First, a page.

People all over the world dream of being pop stars, but perhaps nowhere else more than South Korea.
But you know what they say: be careful what you wish for because being a K-Pop star is actually a dangerous, degrading, and downright scary job.
Here's a look at the disturbing truth behind K-Pop music.
There's a reason that people refer to K-Pop contracts as "slave contracts."
According to star Prince Mak, K-Pop artists typically have to sign a contract where they essentially sign over all their rights for a period of ７to 15 years.
The countdown doesn't even begin until they've debuted, though, after up to a full decade of training and grooming.
And during it all, K-Pop artists have to do everything the record studio tells them, while the studio pockets almost all the profits.
How bad is it?
Members of girl band Stellar told No Cut News about their rise to fame.
The four girls said they regularly split one meal because they were so broke.
One of the most disturbing aspects of the K-Pop machine is the fact that many aspiring singers are exploited and abused by their management teams.
Often referred to with euphemisms like "sponsorship" or "transactions," many women are forced to act as escorts for powerful businessmen in the industry.
For example, according to Seoul Beats, in 2017 the CEO of a talent agency was sentenced to 20 months in prison after a second arrest for prostitution charges involving his clients.
Stars getting plastic surgery isn't exactly a breaking news headline, but K-Pop stars take it to another level.
According to The Atlantic, one in five Korean women have had plastic surgery, with many K-Pop stars undergoing extensive surgery in order to look more like anime characters.
The extreme procedures even sometimes require the jaw to be broken and shaved down into a V-shape, as round faces are considered less desirable.
Perhaps worst of all, this plastic surgery may not even be voluntary, thanks to the extreme power held by talent managers and recording studios.
Fans in America may seem crazy, but they have nothing on the extremes that K-Pop fans go to.
According to Australian Broadcasting Corporation, the group TVXQ had fans tapping their phone lines so they could hear the calls of their idols, and some even broke into their apartments so they could "kiss them in their sleep."
Then there are the really extreme fans known as Sasaeng.
These people go as far as installing cameras in their idols' homes and sending them love letters written in blood, and in one case, stole urine from a band's toilet and then tried to sell it to the highest bidder.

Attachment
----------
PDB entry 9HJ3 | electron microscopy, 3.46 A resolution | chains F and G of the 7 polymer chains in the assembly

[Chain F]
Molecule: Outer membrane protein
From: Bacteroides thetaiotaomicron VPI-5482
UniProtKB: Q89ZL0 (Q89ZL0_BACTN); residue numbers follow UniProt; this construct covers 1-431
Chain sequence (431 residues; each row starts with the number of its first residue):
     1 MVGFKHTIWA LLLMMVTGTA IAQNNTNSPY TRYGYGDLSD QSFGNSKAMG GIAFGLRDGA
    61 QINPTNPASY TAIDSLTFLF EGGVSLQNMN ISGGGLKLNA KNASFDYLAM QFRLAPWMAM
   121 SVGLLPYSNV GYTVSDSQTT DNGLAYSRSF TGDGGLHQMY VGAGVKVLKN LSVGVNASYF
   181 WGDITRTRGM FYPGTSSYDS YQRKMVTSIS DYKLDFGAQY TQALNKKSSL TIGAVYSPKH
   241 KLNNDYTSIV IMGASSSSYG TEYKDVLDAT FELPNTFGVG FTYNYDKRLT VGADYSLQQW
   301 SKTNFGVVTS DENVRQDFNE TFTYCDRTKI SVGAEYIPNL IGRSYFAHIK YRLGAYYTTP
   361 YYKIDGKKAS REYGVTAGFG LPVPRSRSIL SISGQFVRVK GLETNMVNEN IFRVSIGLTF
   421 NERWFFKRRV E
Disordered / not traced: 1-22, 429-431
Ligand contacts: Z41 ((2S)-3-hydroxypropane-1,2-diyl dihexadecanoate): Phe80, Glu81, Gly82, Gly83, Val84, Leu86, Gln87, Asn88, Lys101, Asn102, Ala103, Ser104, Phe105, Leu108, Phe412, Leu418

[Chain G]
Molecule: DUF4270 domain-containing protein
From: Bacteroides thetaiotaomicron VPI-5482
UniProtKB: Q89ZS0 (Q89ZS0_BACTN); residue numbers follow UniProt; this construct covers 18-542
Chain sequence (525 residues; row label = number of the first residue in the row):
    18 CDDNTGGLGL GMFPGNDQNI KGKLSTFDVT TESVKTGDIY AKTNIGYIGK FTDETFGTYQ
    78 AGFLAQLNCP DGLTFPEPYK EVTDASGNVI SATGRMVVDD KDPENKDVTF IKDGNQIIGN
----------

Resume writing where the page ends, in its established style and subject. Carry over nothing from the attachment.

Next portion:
About the only thing worse than fans are anti-fans, who loathe a particular star or group so much they obsessively try to sabotage or even kill them.
In one incident, a group of anti-fans sabotaged a concert by cutting power to the venue, while another incident involved an online petition that generated over 3,000 signatures begging a star to take his own life.
And there have been multiple attempts to poison K-Pop stars.
One boy band member's mother ended up in the hospital after drinking a beverage meant for her son while another star had his drink spiked with glue, causing him to start vomiting blood.
If you want to become a K-Pop star, you need to be ready to literally work until you drop.
According to SBS Pop Asia, an average workday lasts 20 hours, which is probably why being hospitalized for exhaustion is just par for the course when you're a K-Pop star.
Krystal, of f(x), has fainted so many times it's almost become a kind of trademark.
At one point she was doing a gig and passed out with the mic still in her hand because that is professionalism.
And then there are the extreme weight requirements.
Being fat is such a huge no-no that record labels CEOs personally hold weigh-ins for their stars to make sure nobody goes over the prescribed limit.
As a result, many stars almost literally starve themselves in order to maintain those super-slim figures.
Unfortunately, racism is rampant both inside and outside of K-Pop.
For example, Fei from Miss A said during an interview that during her early days on the pop scene she was tormented by people who thought she only showered once a week because she was Chinese.
And the singer Shannon is one of many stars who has been repeatedly called a foreigner and had negative comments written about her because she's half British.
There's no creative freedom.
If you joined a K-Pop group not just to get famous but to express all the music and creativity you have in your soul, good luck.
That's because the music performed by K-Pop stars is as carefully managed as every other aspect of their lives.
With songs generated by the same British, Swedish, and American songwriters that craft hits for the likes of Nicki Minaj and Britney Spears, which just goes to show that you can manufacture everything… except for originality.
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